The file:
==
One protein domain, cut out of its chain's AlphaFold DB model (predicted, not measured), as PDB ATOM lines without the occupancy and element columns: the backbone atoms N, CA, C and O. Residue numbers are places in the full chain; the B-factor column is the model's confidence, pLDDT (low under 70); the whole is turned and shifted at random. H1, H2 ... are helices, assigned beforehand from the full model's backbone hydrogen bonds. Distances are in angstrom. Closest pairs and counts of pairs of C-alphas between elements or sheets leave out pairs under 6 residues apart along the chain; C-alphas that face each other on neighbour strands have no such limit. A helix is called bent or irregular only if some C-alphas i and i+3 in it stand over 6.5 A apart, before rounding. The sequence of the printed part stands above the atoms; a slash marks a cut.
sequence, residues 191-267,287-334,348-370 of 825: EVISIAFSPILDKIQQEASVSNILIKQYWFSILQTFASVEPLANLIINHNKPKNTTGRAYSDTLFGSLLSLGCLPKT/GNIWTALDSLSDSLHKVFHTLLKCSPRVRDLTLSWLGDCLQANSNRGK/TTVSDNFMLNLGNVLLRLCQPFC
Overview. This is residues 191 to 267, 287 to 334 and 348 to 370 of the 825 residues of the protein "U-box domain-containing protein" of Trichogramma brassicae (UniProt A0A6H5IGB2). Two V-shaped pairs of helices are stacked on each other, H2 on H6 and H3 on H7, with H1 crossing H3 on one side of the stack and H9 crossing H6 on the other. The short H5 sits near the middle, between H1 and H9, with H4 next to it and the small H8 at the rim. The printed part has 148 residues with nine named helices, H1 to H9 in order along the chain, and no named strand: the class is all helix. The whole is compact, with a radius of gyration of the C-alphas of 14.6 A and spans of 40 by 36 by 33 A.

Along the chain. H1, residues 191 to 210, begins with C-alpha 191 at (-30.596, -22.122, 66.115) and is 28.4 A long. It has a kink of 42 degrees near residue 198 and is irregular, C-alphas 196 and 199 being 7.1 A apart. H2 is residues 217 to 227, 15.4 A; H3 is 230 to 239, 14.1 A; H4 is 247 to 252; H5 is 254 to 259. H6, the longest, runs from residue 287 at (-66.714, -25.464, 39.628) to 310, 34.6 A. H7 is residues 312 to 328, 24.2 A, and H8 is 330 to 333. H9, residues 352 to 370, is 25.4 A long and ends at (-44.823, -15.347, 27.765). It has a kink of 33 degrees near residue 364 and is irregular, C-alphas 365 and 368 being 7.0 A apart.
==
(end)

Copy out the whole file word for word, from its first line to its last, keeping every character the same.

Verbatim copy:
One protein domain, cut out of its chain's AlphaFold DB model (predicted, not measured), as PDB ATOM lines without the occupancy and element columns: the backbone atoms N, CA, C and O. Residue numbers are places in the full chain; the B-factor column is the model's confidence, pLDDT (low under 70); the whole is turned and shifted at random. H1, H2 ... are helices, assigned beforehand from the full model's backbone hydrogen bonds. Distances are in angstrom. Closest pairs and counts of pairs of C-alphas between elements or sheets leave out pairs under 6 residues apart along the chain; C-alphas that face each other on neighbour strands have no such limit. A helix is called bent or irregular only if some C-alphas i and i+3 in it stand over 6.5 A apart, before rounding. The sequence of the printed part stands above the atoms; a slash marks a cut.
sequence, residues 191-267,287-334,348-370 of 825: EVISIAFSPILDKIQQEASVSNILIKQYWFSILQTFASVEPLANLIINHNKPKNTTGRAYSDTLFGSLLSLGCLPKT/GNIWTALDSLSDSLHKVFHTLLKCSPRVRDLTLSWLGDCLQANSNRGK/TTVSDNFMLNLGNVLLRLCQPFC
Overview. This is residues 191 to 267, 287 to 334 and 348 to 370 of the 825 residues of the protein "U-box domain-containing protein" of Trichogramma brassicae (UniProt A0A6H5IGB2). Two V-shaped pairs of helices are stacked on each other, H2 on H6 and H3 on H7, with H1 crossing H3 on one side of the stack and H9 crossing H6 on the other. The short H5 sits near the middle, between H1 and H9, with H4 next to it and the small H8 at the rim. The printed part has 148 residues with nine named helices, H1 to H9 in order along the chain, and no named strand: the class is all helix. The whole is compact, with a radius of gyration of the C-alphas of 14.6 A and spans of 40 by 36 by 33 A.

Along the chain. H1, residues 191 to 210, begins with C-alpha 191 at (-30.596, -22.122, 66.115) and is 28.4 A long. It has a kink of 42 degrees near residue 198 and is irregular, C-alphas 196 and 199 being 7.1 A apart. H2 is residues 217 to 227, 15.4 A; H3 is 230 to 239, 14.1 A; H4 is 247 to 252; H5 is 254 to 259. H6, the longest, runs from residue 287 at (-66.714, -25.464, 39.628) to 310, 34.6 A. H7 is residues 312 to 328, 24.2 A, and H8 is 330 to 333. H9, residues 352 to 370, is 25.4 A long and ends at (-44.823, -15.347, 27.765). It has a kink of 33 degrees near residue 364 and is irregular, C-alphas 365 and 368 being 7.0 A apart.